The Health Plan for Catalonia is one of the most important instruments prepared by the Government of Catalonia. It has 32 strategic projects, 6 of which are related to the Chronicity Prevention and Care Programme. This new Health Plan introduces the following areas of work (Figure 1).

An ‘integrated care’ vision within the health sector but also including an initial collaborative work with social services. Chronic care is expected to be a driver to promote an integrated health delivery approach.

New contractual and financial scheme to incentivise integrated care incorporating some cross-cutting targets related to all providers performance. All agencies are called to contribute to joint targets.

A more interactive and inter-operative global health information system (HIS) through the Shared electronic Health Record of Catalonia (eHR) and the Personal Health Channel (‘Canal Personal Salut’), which facilitates remote care and direct access by patients and citizens. Commissioning authorities are urging all providers to publish a minimum data set of information and reports like hospital discharge report, structured diagnosis generated, structured clinical variables.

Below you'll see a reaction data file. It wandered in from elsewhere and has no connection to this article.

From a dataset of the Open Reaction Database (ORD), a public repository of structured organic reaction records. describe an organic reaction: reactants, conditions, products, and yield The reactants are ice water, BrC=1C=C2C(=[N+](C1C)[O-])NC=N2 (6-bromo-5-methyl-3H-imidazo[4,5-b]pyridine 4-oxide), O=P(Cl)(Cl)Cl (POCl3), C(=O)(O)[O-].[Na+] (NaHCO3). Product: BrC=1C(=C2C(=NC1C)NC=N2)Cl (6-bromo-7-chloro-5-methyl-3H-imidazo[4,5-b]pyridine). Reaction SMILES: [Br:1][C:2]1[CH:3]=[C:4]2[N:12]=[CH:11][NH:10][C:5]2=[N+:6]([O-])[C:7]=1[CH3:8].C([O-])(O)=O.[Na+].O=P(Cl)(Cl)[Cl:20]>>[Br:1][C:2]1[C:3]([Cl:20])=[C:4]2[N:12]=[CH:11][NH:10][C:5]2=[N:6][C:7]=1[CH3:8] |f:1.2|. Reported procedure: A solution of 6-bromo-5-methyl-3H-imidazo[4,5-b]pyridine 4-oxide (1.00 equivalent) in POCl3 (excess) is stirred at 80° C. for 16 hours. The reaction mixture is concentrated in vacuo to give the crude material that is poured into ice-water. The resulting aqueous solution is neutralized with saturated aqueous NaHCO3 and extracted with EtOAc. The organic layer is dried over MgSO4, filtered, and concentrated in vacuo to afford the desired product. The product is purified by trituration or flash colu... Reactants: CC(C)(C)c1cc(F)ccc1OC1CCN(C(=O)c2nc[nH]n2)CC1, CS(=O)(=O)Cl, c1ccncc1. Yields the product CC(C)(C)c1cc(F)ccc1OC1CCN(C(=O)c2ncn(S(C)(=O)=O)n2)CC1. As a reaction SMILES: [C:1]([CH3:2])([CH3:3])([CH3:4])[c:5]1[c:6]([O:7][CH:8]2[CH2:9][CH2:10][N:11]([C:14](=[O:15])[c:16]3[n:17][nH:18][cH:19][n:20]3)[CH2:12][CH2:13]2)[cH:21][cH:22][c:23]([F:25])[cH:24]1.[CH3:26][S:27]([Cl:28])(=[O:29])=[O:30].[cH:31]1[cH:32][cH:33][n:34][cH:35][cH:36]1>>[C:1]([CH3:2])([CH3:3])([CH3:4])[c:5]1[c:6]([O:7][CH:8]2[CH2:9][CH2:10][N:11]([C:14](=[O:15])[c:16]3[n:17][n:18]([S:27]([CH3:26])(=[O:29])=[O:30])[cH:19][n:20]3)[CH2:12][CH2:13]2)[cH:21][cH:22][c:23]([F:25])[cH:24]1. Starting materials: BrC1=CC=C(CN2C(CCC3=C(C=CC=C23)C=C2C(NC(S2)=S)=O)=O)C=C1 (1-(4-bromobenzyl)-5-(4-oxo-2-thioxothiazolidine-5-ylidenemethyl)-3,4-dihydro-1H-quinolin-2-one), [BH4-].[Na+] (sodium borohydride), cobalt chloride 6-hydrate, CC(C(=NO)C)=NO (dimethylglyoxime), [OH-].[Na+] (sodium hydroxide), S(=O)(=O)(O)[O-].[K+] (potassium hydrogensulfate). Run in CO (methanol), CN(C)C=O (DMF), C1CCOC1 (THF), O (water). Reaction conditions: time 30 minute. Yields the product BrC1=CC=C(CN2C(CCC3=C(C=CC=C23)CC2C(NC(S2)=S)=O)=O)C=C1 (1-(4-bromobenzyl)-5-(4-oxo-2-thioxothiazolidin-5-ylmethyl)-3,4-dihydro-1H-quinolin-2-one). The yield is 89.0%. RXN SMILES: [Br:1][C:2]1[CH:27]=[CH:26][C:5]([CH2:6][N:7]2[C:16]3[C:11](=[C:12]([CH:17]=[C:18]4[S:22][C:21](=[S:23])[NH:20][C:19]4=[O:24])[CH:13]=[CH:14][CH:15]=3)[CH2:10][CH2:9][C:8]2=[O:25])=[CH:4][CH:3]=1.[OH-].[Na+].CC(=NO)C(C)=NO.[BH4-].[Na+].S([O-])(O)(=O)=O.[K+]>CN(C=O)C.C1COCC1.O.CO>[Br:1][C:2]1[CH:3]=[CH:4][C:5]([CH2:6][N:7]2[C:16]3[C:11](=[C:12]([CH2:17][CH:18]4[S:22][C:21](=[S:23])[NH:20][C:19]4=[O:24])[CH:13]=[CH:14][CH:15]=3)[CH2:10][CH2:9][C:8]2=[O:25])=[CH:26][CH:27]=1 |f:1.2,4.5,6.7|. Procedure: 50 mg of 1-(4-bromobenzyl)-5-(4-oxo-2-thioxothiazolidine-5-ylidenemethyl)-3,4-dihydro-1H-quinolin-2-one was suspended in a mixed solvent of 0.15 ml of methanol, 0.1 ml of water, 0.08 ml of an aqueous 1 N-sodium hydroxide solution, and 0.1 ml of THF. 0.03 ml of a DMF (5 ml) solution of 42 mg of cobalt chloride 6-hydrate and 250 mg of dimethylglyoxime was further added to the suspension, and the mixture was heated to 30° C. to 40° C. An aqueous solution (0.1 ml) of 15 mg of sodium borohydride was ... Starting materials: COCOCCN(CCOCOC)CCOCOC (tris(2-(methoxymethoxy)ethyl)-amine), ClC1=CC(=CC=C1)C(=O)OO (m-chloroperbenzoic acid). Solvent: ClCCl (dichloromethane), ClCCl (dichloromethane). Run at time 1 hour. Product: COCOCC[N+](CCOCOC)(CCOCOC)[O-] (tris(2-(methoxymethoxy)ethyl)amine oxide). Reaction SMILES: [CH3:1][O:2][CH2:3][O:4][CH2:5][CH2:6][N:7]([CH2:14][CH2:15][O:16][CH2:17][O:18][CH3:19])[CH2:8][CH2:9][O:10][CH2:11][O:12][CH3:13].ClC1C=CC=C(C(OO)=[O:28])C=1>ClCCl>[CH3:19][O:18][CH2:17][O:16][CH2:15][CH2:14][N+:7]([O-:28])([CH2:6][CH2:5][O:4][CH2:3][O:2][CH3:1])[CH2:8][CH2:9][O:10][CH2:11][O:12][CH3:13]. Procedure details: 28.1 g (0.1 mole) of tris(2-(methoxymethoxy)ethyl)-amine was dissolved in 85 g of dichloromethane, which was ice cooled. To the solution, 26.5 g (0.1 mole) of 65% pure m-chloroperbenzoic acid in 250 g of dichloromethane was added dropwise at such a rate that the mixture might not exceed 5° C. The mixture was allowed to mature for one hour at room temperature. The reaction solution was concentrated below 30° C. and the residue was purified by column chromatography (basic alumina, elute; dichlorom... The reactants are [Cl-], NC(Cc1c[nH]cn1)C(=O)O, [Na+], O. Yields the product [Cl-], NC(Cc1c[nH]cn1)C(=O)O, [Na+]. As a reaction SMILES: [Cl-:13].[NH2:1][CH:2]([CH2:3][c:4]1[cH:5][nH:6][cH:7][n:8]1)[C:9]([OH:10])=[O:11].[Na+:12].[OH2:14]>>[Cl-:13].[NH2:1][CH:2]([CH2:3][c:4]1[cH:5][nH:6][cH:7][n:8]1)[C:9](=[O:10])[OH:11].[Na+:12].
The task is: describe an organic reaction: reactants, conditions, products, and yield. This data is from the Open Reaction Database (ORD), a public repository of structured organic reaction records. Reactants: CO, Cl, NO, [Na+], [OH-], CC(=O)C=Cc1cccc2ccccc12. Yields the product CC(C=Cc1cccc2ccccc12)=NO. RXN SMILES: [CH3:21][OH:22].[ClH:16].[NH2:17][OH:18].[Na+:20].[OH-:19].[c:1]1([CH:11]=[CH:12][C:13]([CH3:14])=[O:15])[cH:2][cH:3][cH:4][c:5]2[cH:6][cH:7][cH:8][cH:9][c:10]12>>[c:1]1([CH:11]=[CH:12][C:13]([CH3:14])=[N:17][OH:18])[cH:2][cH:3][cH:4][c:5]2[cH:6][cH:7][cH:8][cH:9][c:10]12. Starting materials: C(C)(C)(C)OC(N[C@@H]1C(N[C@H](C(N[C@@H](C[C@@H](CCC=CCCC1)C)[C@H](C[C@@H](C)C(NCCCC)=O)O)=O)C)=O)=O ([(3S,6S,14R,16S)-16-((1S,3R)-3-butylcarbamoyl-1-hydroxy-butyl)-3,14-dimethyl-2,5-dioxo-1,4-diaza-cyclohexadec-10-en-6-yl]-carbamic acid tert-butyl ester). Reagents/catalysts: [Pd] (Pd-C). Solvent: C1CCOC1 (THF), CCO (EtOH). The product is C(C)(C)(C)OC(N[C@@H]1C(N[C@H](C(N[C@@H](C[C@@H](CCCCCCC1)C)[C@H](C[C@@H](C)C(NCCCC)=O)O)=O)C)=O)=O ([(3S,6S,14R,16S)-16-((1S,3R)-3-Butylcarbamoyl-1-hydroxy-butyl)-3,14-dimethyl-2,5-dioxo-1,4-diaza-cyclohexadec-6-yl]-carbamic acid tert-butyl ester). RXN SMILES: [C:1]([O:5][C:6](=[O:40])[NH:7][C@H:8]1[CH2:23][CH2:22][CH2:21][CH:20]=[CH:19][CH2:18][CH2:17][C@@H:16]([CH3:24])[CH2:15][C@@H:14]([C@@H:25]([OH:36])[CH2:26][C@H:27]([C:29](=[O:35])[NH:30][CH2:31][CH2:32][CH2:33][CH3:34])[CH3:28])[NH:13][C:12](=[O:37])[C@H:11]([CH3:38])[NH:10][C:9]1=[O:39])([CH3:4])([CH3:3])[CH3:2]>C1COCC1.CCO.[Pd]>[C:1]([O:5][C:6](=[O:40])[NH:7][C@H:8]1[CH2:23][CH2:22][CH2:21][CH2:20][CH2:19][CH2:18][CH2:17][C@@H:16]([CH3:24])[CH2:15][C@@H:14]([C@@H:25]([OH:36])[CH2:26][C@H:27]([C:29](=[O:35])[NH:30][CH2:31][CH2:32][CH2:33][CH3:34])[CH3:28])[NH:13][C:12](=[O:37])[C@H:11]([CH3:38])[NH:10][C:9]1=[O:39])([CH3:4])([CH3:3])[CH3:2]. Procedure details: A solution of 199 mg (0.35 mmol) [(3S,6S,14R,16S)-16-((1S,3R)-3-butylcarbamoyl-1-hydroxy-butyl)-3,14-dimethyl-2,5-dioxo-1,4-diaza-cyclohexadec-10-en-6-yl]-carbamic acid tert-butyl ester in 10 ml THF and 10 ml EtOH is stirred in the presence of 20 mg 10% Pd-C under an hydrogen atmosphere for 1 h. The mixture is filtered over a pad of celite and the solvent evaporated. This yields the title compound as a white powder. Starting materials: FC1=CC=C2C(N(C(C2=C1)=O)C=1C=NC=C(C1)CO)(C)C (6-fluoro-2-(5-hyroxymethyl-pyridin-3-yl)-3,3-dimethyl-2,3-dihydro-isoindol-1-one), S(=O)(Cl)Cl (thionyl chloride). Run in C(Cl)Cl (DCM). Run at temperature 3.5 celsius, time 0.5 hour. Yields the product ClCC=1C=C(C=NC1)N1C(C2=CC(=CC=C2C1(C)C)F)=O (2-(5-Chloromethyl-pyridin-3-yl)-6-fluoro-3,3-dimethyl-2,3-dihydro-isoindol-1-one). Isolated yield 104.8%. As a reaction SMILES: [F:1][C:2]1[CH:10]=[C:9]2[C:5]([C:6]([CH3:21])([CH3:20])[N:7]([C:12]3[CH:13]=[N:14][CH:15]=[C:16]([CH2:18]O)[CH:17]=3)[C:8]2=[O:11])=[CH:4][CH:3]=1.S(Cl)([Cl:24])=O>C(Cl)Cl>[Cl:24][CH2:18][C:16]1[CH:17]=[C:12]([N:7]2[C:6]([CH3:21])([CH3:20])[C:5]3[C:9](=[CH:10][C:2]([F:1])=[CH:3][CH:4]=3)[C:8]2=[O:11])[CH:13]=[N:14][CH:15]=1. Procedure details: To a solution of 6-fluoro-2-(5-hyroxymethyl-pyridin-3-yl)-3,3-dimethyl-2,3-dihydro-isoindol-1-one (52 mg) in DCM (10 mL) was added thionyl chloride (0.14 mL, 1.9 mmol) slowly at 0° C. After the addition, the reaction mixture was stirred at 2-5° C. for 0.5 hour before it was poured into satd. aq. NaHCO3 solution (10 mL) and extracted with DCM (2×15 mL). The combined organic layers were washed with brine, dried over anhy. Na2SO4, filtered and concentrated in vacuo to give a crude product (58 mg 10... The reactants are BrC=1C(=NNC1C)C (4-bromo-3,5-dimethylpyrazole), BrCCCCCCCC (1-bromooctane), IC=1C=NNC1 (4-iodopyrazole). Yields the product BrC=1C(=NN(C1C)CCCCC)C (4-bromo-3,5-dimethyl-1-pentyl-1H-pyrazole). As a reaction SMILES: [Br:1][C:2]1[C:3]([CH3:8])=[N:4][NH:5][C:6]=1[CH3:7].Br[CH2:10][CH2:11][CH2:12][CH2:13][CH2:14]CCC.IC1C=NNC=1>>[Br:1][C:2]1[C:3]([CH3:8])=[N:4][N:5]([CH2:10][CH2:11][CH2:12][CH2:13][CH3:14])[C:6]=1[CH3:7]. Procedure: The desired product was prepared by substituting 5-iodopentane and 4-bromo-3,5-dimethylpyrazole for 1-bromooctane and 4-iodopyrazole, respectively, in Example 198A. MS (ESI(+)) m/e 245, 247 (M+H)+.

Population stratification using clinical risk groups (CRGs) by 3M enterprise to support clinicians to identify people who could be at risk of hospitalisation, readmission or death. Analytical Services at the Catalan Ministry of Health is providing stratification for all providers and it is published in the eHR to be shared by all clinicians. Now this Analytical Services is developing home own made stratification model.